The Texas Board of Paroles and Pardons will also evaluate each offender’s dynamic factors. These factors are those that change during the time the person is in prison. They include:
- The offender’s current age
- Whether or not the parole petitioner is a member of a gang or a known security threat group
- What if any educational or vocational training he or she has completed in prison
- What certified on-the-job training the person has undertaken
- The offender’s disciplinary record in prison
- The person’s current custody level
As with static factors, the dynamic factors receive a final score ranging from zero to nine. A higher score indicates that the person would pose a greater risk to the community while out on parole.
Each petitioner who comes before the parole board undergoes an offense severity evaluation. The board assigns a rank to every offense in the state’s current statutes.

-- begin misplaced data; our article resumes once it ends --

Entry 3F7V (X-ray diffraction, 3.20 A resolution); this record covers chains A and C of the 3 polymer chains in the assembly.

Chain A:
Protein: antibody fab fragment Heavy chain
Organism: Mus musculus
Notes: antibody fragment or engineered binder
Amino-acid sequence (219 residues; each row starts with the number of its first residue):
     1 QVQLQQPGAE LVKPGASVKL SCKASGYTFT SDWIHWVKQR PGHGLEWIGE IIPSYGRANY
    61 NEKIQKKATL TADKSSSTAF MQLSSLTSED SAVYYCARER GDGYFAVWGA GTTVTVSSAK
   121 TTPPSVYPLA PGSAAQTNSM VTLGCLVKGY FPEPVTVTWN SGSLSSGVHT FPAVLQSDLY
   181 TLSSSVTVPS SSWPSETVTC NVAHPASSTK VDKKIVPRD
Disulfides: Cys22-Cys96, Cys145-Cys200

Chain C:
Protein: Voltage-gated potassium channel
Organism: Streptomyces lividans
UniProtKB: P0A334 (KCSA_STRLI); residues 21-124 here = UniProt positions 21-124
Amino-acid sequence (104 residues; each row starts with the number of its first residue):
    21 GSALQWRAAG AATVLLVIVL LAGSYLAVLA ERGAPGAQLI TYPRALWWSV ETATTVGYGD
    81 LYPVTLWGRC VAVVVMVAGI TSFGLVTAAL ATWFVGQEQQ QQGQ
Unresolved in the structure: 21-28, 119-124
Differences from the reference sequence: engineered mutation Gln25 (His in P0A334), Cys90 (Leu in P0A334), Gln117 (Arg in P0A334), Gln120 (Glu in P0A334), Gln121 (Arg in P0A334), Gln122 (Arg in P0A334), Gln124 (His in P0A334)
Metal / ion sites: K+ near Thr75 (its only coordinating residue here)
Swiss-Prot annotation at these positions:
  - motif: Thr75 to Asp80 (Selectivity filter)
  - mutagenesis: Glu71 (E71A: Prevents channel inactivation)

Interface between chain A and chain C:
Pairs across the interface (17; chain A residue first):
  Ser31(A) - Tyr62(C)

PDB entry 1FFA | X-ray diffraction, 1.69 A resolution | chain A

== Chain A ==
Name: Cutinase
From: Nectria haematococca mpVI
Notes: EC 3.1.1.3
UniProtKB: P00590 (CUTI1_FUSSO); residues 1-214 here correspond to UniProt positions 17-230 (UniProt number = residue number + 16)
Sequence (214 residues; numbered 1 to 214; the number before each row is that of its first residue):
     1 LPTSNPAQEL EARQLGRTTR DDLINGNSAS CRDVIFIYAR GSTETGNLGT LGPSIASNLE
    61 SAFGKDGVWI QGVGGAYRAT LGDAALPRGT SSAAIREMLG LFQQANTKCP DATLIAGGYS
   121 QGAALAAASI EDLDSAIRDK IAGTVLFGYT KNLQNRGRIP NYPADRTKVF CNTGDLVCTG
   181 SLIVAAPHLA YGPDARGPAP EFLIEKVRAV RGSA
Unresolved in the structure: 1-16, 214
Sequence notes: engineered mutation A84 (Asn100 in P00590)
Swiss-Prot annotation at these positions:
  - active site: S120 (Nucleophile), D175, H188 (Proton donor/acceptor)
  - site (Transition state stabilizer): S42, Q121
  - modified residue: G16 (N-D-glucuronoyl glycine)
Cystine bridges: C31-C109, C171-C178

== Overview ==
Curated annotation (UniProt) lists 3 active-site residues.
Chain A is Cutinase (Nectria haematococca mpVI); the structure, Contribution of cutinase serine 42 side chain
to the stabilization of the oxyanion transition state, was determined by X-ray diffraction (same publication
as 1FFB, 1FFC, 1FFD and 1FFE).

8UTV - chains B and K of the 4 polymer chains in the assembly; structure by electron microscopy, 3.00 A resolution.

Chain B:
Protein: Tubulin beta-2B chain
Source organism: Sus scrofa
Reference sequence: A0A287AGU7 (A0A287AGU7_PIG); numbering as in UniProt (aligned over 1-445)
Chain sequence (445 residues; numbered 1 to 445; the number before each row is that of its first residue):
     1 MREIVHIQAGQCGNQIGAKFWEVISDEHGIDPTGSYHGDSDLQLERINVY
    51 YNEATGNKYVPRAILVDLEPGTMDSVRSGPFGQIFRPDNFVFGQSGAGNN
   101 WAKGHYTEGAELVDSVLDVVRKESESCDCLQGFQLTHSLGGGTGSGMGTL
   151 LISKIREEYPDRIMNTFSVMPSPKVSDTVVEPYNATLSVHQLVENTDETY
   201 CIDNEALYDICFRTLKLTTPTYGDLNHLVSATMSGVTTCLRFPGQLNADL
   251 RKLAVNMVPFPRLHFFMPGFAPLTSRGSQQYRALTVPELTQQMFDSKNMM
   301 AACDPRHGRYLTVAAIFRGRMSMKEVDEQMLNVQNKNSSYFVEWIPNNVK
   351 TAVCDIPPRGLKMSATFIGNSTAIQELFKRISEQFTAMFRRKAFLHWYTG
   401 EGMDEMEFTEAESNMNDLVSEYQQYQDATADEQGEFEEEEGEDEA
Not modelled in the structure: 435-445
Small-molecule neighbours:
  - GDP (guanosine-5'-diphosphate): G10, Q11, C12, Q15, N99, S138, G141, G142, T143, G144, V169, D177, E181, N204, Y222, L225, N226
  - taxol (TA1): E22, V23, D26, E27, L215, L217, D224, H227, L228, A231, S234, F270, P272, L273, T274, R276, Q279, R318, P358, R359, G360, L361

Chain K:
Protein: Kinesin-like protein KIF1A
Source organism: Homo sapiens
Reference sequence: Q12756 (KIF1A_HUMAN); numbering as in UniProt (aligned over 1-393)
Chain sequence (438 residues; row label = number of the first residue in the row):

The scores range from low for non-violent crimes like financial crimes or credit card fraud to the highest rankings being reserved for violent crimes like capital murder. If a person is currently in prison for more than one offense, he or she will be evaluated for the most severe crime that is identified in the established list for offense severity.
Parole Guidelines Score
Once the parole board determines the offender’s risk assessment and offense severity, it can compile a parole guidelines score. The range of scores differ for male and female offenders. They range from one to seven. A score of one indicates the poorest possibility of success with parole while a score of seven indicates the greatest chances of success in being out on parole.
Conditions for Parolees
The Texas Board of Paroles and Pardons does not stop evaluating a person’s eligibility for parole once parole is granted. In fact, each parolee in the state remains under constant scrutiny until they complete their prison sentences.